case western reserve university



Evolution of Mercury

Steve Hauck (Case)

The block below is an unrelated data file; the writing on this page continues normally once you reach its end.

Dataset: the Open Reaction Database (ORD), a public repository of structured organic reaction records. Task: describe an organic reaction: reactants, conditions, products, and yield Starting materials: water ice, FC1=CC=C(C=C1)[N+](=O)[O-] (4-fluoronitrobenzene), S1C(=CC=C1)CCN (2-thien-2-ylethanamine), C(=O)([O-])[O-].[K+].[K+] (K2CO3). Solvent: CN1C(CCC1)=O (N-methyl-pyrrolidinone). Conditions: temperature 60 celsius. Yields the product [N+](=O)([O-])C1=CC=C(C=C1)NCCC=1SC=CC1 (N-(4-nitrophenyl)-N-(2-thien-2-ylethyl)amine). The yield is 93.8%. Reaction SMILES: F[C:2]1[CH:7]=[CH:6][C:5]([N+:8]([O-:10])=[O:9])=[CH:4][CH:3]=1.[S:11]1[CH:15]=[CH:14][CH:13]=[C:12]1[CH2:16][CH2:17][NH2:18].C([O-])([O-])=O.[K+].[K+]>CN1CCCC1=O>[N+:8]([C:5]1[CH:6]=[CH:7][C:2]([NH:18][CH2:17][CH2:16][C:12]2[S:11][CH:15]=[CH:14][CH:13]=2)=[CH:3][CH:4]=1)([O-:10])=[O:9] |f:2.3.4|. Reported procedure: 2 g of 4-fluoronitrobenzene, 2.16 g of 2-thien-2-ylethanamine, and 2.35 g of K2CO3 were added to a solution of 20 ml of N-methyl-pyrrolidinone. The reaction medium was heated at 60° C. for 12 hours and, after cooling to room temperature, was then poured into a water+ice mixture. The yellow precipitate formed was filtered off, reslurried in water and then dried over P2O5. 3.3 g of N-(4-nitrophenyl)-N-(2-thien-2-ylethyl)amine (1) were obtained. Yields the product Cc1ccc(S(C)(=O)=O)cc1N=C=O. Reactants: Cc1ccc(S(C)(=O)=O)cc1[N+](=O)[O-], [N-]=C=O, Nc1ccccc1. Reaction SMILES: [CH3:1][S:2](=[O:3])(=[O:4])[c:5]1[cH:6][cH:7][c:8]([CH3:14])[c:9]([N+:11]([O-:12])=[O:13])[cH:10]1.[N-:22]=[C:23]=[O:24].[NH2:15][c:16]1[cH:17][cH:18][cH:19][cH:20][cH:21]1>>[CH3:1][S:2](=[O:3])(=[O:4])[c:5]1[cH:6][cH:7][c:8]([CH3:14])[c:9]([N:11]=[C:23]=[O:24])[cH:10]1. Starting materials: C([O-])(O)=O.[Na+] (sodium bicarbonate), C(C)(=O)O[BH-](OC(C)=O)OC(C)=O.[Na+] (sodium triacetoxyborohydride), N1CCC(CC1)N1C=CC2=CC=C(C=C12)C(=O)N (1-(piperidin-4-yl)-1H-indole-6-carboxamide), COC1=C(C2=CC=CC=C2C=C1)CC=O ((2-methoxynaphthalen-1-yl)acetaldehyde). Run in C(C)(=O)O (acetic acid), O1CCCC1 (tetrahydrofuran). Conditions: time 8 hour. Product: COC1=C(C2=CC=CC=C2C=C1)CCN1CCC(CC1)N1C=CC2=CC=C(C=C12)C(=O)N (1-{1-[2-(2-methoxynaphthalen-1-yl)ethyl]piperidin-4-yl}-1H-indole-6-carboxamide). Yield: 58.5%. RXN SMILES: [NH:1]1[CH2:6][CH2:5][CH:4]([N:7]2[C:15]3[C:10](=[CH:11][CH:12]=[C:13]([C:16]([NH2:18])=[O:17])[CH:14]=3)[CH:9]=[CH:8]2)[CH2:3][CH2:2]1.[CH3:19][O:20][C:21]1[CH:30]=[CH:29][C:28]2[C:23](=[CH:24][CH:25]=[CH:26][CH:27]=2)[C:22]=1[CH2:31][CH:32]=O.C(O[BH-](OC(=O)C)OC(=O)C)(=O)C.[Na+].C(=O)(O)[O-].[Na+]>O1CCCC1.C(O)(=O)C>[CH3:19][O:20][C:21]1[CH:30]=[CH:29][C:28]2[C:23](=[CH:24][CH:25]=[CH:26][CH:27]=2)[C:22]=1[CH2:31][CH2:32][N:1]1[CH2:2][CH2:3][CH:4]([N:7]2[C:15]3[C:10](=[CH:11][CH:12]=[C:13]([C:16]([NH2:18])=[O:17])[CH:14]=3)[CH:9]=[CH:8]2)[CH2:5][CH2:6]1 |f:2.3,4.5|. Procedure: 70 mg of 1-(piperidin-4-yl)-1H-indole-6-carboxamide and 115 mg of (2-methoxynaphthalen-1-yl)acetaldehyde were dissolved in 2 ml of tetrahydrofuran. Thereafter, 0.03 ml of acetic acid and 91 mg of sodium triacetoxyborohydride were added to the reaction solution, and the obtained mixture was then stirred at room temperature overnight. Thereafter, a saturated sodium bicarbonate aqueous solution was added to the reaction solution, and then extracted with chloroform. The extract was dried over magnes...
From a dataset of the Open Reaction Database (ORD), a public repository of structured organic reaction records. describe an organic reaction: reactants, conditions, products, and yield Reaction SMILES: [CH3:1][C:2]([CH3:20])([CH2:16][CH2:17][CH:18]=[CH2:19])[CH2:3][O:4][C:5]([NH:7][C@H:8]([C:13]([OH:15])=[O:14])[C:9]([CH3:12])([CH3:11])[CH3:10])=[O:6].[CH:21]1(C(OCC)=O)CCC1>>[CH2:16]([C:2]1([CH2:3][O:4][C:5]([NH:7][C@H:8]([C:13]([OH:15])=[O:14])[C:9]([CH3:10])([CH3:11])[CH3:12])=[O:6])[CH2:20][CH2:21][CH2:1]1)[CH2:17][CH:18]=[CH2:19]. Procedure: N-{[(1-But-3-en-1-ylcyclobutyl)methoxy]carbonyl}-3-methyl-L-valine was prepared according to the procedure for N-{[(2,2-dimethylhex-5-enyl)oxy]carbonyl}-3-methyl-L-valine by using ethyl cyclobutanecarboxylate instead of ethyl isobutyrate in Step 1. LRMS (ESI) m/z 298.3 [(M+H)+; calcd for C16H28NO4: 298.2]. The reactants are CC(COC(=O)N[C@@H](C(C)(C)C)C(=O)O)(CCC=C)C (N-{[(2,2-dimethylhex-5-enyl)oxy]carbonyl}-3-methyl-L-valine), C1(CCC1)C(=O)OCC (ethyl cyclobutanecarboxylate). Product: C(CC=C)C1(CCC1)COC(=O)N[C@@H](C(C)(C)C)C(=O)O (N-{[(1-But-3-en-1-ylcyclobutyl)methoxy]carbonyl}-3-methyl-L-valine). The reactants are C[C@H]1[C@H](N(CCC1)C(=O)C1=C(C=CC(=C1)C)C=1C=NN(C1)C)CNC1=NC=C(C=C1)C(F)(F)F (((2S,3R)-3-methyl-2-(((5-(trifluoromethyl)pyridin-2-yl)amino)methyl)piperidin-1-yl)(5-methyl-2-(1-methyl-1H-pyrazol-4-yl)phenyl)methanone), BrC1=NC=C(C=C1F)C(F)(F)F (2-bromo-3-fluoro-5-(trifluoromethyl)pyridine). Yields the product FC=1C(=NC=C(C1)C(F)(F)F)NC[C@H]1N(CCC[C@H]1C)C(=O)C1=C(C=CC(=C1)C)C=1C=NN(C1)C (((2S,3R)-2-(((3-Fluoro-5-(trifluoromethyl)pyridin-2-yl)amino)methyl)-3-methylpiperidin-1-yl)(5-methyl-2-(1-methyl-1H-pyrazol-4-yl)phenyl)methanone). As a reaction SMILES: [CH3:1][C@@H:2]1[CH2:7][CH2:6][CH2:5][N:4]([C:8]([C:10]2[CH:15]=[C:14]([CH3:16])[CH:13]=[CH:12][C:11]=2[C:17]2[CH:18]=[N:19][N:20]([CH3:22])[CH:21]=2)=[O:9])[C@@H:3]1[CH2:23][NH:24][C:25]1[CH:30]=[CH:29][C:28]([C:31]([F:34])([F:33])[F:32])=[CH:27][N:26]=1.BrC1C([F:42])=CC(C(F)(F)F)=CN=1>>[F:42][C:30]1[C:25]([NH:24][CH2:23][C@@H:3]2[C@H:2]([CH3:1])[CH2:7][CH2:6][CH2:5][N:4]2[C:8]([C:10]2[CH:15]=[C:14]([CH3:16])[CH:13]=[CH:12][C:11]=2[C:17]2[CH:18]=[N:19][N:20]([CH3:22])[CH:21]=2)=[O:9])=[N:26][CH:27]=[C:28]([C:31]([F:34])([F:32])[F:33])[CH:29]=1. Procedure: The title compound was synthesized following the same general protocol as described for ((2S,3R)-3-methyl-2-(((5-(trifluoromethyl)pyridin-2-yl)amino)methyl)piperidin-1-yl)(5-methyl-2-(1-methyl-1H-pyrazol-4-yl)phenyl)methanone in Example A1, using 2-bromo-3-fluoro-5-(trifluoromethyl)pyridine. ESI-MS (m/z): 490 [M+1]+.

Mercury's geologic and internal evolution presents an interesting question: what are the conditions that both allow for apparently limited radial contraction (as recorded in the lobate scarps observed by Mariner 10) over the last 4 billion years and yet permit the core to cool at a sufficiently rapid rate to drive the present-day internal magnetic field? By simulating the coupled thermal, magmatic, and tectonic evolution of the planet we can explore the range of conditions (e.g, composition, rheology) consistent with these two constraints. Future measurements of Mercury via Earth-based radar and spacecraft such as the forthcoming MESSENGER mission are crucial for constraining further the evolution of the innermost planet.